I just found the Application.Idle event (actually I just read a startup use of it in Kean's Through-the-Interface blog... Thanks Kean & Peter!). I needed to instantiate an object in the application context thread during startup and found that (outside of VS Debug) the IExtensionApplication.Initialize() does not run in the application context thread. After realizing there is this Idle event I thought I'd give it a try... lo and behold, it does run in the application context thread. I also played around with the Entering and LeavingQuiescentState events as well. Turns out they also run on a thread separate from the application context thread. So I have two questions:
- What's the internal difference between the Application.Idle event and the Entering/LeavingQuiescentState events? I should note that I have already learned that the Idle event is associated with the Application Context and is also raised continuously as long as the system is not "idle" and that the Entering/LeavingQuiescentState events are associated to the active documents which requires registration/deregistration of the events as documents change. So really what I'm asking is... what defines "idle" and what makes this different from the Entering/LeavingQuiescentState events?
- Being that the Application.Idle event is hit continuously, I have a couple of choices to manage my code. One is to place a boolean constraint so that the event code would only run once on startup, but this will mean some use of resources to process the event and constraint. The other would be to simple deregister the event after it enters the first time. Both have their pluses and minuses. If I use the boolean constraint approach (maybe to compare states periodically) can this create any major issues worth considering?
Solved! Go to Solution.
Applications have message queues where windows places input-related messages (mouse, keyboard, etc) that the application needs to process. The application runs in a loop called a 'message pump' which basically keeps checking the queue to see if there are any pending messages, and if there are, it processes each of them, until the queue is empty. At the point when the application returns from processing queued messages and checks the queue again, it is in the 'idle' state. Each time that happens, the idle event is raised.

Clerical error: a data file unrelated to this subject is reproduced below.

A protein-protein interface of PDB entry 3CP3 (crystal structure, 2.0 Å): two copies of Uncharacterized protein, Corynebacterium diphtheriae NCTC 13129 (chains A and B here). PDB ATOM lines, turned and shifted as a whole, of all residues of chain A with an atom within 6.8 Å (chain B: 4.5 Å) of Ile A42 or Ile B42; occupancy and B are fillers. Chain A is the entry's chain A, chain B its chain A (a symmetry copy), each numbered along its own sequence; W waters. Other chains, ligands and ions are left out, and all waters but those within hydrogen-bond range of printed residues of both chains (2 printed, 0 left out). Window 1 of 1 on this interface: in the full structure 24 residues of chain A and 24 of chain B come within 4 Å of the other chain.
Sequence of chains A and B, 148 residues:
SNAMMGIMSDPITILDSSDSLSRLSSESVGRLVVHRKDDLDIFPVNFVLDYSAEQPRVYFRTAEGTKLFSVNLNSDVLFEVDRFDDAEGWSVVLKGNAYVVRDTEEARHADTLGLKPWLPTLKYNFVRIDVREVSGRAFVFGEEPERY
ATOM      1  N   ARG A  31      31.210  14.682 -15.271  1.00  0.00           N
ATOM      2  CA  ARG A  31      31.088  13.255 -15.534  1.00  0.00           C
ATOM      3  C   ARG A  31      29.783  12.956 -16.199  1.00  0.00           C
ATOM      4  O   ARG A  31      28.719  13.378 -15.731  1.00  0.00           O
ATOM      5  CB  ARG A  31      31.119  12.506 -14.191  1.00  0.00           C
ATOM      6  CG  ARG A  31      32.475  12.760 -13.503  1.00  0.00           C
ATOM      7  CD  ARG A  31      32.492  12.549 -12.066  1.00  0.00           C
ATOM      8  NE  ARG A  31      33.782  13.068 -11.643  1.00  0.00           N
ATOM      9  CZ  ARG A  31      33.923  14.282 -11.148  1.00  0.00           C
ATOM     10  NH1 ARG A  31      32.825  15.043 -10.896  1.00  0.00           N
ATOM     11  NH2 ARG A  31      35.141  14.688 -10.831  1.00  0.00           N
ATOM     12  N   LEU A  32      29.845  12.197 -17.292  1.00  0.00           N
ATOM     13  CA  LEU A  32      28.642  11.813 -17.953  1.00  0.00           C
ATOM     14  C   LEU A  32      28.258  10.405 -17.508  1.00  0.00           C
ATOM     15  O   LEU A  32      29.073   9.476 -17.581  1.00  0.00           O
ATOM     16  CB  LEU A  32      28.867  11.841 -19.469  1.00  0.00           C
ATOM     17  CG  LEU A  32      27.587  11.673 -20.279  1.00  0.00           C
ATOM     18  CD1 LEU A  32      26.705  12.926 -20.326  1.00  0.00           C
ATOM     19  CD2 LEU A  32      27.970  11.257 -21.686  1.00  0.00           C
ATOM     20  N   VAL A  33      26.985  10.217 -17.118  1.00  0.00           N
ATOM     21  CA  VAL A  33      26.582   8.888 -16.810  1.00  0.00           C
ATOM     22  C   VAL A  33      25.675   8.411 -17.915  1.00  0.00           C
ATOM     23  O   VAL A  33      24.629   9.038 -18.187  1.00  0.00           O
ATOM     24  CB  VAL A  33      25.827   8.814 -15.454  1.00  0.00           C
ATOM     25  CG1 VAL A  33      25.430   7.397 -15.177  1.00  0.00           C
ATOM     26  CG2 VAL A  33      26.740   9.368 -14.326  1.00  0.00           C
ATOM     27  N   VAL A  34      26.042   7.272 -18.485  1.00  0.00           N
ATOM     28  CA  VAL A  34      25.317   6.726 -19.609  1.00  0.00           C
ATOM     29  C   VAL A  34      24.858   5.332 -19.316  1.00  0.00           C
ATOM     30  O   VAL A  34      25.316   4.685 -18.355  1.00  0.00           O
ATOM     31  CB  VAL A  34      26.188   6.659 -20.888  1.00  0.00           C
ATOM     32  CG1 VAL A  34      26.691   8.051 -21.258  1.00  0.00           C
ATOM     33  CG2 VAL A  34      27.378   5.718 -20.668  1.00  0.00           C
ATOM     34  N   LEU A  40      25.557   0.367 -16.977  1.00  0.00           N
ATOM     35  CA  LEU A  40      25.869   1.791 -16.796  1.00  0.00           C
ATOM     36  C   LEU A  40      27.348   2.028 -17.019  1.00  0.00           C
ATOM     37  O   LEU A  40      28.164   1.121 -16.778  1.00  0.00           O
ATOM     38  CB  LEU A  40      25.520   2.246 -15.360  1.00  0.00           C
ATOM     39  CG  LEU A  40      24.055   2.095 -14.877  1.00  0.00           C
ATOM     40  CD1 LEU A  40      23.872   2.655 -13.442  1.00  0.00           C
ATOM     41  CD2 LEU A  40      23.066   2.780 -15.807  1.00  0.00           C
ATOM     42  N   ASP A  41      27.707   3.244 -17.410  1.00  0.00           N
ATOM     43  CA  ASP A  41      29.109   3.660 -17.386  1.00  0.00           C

Entering and leaving quiescent state are preciesely what their names imply. When AutoCAD is polling for input while there are no active commands (e.g., at the command prompt), it is in a 'quiescent' state. When it is busy doing something, it is in a 'non-quiescent' state. Entering/LeavingQuiescentState signal the transition between those two states.
As far as your problem, it's easy to solve. In your Initialize() you can add a handler to the Idle event. Event handlers can remove themselves from the event they handle when they are invoked. When your handler for the idle event fires, do whatever you need to do, and then have the handler remove itself from the idle event, so that it will never be called again. That allows you to handle the event once after adding the handler and without the need for a sentinel.
That's actually exactly what I did. I wanted to make sure I understood what was going on underneath as well because I didn't want to inadvertently create issues due to my lack of knowledge. I appreciate your reply, very informative. In fact, I didn't even know the Application.Idle being related to AutoCAD's messge queue. Where the quiescent state originally threw me off was the fact that the event is tied to the active document class. So (in understanding that AutoCAD uses fibers and is not a true multi-threaded environment) I wasn't sure if this meant it had a similar application, but from the document context.
Again thanks for the information and confirmation that I'm not too far off base.